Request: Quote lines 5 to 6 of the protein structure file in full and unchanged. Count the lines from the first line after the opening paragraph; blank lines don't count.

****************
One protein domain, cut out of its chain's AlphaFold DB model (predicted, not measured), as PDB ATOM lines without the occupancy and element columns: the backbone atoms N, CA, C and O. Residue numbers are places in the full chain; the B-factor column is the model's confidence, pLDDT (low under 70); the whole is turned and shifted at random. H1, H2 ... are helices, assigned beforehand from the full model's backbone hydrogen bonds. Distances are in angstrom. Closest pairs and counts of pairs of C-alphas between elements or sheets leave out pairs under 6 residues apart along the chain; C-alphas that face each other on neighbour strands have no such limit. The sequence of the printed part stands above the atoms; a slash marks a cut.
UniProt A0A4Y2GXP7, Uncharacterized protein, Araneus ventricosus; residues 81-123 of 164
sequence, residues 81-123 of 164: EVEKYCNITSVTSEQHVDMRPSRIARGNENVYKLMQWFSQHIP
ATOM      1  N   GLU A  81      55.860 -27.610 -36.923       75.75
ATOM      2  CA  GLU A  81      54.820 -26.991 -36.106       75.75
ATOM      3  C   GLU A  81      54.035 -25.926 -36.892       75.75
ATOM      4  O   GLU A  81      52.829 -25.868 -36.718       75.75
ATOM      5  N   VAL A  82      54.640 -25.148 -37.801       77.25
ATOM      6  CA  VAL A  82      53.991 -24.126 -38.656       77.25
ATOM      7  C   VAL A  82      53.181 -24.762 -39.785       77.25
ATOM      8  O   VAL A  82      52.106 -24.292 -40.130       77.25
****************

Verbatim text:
ATOM      3  C   GLU A  81      54.035 -25.926 -36.892       75.75
ATOM      4  O   GLU A  81      52.829 -25.868 -36.718       75.75